This is not to say these market leaders or any other established provider have stopped innovating, in fact they ARE innovating but to some in this industry innovation=shiny new object not 4x improvement on performance over previous generations of the same solution. While I would call that innovative, others would call, “eh, a bug fix”.
Innovation: the introduction of something new. A new idea, method or device. Novelty
That is how the dictionary defines innovation, so it isn’t just a new invention, it is something new like faster performance, like greater scalability or a smaller widget. Innovation is happening in our industry both at the well established storage vendors and the fresh new startups.
What does this all mean anyway?
Well, here’s my take on our industry. The biggest players in our storage industry continually monitor the startups of the tech world looking for new and interesting technology to extend or expand existing product lines and/or find solutions in emerging markets to help drive market share, awareness (relevancy), with a good return on the innovation. One CEO from a very large storage provider once told me we will never again see a storage startup hit $1B in revenues again, the market is too competitive and getting too small. It (the startup) will be acquired. This just makes good business sense, innovate your own product and solutions with your R&D budget, continue to watch the market for new startups and old ones (heck there may even be a 20 year old company out there that just hit on something that is making huge waves in the storage world) and use your M&A budget to expand market share, awareness and leadership. It is a fine line, but that is why companies have been hiring strategists to help make the right decision and the smart decision for Buy or Build.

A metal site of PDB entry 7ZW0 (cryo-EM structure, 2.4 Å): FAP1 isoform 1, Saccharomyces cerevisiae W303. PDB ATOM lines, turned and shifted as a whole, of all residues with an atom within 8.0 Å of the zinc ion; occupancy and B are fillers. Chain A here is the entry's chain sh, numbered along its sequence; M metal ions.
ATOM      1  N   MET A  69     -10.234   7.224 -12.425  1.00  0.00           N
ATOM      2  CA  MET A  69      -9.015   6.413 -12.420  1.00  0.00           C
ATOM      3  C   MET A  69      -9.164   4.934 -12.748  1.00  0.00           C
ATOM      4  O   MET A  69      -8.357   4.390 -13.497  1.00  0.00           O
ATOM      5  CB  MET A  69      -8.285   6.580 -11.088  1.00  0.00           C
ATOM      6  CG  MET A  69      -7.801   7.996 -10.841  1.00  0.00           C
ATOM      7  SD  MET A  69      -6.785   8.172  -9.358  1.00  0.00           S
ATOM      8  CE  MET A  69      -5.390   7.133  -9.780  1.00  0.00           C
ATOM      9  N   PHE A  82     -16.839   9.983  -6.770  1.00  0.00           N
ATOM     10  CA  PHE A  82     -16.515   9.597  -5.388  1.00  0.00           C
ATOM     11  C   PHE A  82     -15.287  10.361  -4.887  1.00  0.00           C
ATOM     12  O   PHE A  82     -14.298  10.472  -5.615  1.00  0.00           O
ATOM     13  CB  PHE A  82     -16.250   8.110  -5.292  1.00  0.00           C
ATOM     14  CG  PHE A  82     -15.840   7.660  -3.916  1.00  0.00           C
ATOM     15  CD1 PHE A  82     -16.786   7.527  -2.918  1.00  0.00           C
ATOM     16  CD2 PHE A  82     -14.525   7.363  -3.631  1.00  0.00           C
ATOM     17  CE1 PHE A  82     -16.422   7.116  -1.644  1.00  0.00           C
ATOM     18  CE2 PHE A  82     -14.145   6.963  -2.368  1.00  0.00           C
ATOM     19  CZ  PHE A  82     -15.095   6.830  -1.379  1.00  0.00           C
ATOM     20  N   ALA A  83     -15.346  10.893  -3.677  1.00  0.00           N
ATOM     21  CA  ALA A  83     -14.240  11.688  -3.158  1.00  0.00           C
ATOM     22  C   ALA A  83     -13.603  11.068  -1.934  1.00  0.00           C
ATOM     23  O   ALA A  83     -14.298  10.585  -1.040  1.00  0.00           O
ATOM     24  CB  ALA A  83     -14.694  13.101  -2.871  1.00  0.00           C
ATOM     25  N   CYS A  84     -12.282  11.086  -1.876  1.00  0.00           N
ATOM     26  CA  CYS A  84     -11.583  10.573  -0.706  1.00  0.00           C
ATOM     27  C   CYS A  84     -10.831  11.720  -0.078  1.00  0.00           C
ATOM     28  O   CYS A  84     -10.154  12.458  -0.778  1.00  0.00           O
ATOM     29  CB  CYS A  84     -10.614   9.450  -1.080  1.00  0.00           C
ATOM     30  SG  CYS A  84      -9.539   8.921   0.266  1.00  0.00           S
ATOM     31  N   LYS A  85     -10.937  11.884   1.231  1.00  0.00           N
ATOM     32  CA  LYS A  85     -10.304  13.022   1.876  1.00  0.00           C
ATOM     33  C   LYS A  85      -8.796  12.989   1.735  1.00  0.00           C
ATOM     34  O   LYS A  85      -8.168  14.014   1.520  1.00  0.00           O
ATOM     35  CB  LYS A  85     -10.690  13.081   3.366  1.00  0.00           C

From my perspective the startups of the tech world is everyone’s R&D department and everyone is paying attention.
-Chapa signing off